Horror-themed holiday stories, whether filmed or penned, are nothing new, but clearly, I’m obsessed with 1970s Marvel horror comics and can’t resist talking about them. I own all available omnibus collections, and I’ve written multiple articles where I mention how during the early 1970s the Comics Code Authority loosened its restrictions against horror comics, making room for monsters:
Vampires, ghouls, and werewolves shall be permitted to be used when handled in the classic tradition such as Frankenstein, Dracula, and other high calibre literary works written by Edgar Allen Poe, Saki, Conan Doyle, and other respected authors whose works are read in schools around the world.
Seeing their chance, Marvel creators released titles reflecting classic traditions but progressing well beyond simple adaptations, eventually folding each monster into their overall universe. Central titles include The Monster of Frankenstein, Werewolf by Night, and arguably the greatest horror comic ever, The Tomb of Dracula, which ran from 1972 until 1979, lasting 70 issues.
Over this period, Marvel’s Dracula tangles with Doctor Strange, Spider-Man, and the Silver Surfer. To no one’s shock, however, he mostly combats vampire hunters, one his descendant and others the descendants of past enemies. Among them is Blade the Vampire Hunter, who first appeared in The Tomb of Dracula #10 (1973) and since has become a popular Marvel hero and film franchise.
The narrative achieves peak excellence beginning with issue #45, when Dracula discovers the Church of the Damned, a Boston-based satanic cult led by High Priest Anton Lupeski, who’d been performing a ceremony, a symbolic wedding between Satan and a church member, Domini. An opportunist through and through, Dracula enters the scene, quickly convincing the congregation that he’s the Dark Lord and marrying Domini himself. He assumes power, demotes Lupeski to toady, recruits wealthy members, and builds a formidable organization. It’s a power junkie’s dream writ large. To cement his dynasty, Dracula has Lupeski perform a magical rite that will impregnate Domini with his child, since vampires can’t procreate sexually. An immaculate birth? I’m not sure which word best replaces “immaculate,” but series writer Marv Wolfman and artist Gene Colan have begun an arc featuring Christian references that will resonate throughout issue #54, a holiday special entitled, “‘Twas the Night Before Christmas.”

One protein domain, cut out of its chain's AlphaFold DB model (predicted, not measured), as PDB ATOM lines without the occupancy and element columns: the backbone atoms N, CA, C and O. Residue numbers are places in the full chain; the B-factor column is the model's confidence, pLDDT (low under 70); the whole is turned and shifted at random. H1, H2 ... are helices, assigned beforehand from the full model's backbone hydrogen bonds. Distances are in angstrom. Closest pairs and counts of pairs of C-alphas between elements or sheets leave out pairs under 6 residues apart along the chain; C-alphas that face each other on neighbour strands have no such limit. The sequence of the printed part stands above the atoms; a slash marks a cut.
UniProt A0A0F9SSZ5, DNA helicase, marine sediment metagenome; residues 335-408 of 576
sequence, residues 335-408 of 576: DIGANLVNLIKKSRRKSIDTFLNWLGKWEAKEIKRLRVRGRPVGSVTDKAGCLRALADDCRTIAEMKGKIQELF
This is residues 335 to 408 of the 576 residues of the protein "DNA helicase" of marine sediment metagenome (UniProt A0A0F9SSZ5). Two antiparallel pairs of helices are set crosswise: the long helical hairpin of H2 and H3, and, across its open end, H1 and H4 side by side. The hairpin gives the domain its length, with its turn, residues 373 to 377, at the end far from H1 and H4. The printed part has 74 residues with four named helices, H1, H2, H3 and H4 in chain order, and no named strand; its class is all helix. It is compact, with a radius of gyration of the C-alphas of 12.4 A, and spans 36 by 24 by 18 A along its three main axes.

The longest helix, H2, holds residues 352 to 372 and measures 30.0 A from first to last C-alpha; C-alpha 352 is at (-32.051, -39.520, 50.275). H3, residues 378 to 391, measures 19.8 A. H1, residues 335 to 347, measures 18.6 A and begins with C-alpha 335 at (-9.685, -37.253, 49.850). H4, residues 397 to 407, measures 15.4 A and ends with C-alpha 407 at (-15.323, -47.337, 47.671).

Christmas Eve arrives, and Domini’s ready to deliver her and Dracula’s child. So, “immaculate” birth and Christmas Eve – Wolfman and Colan are obvious with their associations, but thankfully they don’t delve too heavily into Matthew and Luke. Domini wants her child born in the church Dracula leads, since it’s where the magical conception occurred. Dracula demurs at first, because the church houses a portrait of Christ he can’t remove. But Dracula relents. He loves his wife and can deny her nothing. With Lupeski’s help, off they go.
Alas, no Magi bearing gifts travel from the East. Instead, Dracula’s enemy Rachel Van Helsing learns from Lupeski, who despises Dracula, where the couple are birthing their child and goes to the location. Once there, she tips off her colleagues — Frank Drake, Harold H. Harold, and Blade — but tries confronting Dracula alone, winding up instead bound and imprisoned by Lupeski who acts upon his busy master’s orders. The team must rescue her, then move together against Dracula. Knowing his enemies are near, Dracula carries Domini from the church to a barn, placing her where she’ll be safest . . . in a manger. No need for explication here.
The hunters attack as the baby’s head crowns. A skirmish ensues, but soon we hear a newborn cry, and Domini acts, tacitly reminding us that her name is Latin for “of our Lord.” Since she’s a Satanist married to Dracula, we might say Domini’s of the Dark Lord, but no. She orders a ceasefire, telling the hunters to leave peacefully. She wants no one harmed on “the night of this very special birth.” Dracula and his enemies agree, and all parties exit in separate directions. Dracula even says to Domini, “Let us go, my love. There will be other nights for fighting. But tonight . . . tonight is a night for peace.”
Peace? Dracula? A Christmas miracle?
Don’t believe the vampire lord’s small heart grew three sizes that night. Domini’s Mary-esque love has mellowed him but not permanently. Indeed, his son’s unusual skin tone reminds Dracula of a golden angel he’d battled before. In later issues, readers will see how this plays out when the Church of the Damned meets a stunning end like many cults do.
For one evening, though, all experience a brief armistice – hunter, vampire, and reader – and Wolfman and Colan with their weird Nativity-related symbology help us celebrate the holiday spirit, “what,” according to Harold H. Harold, “makes us all too human.”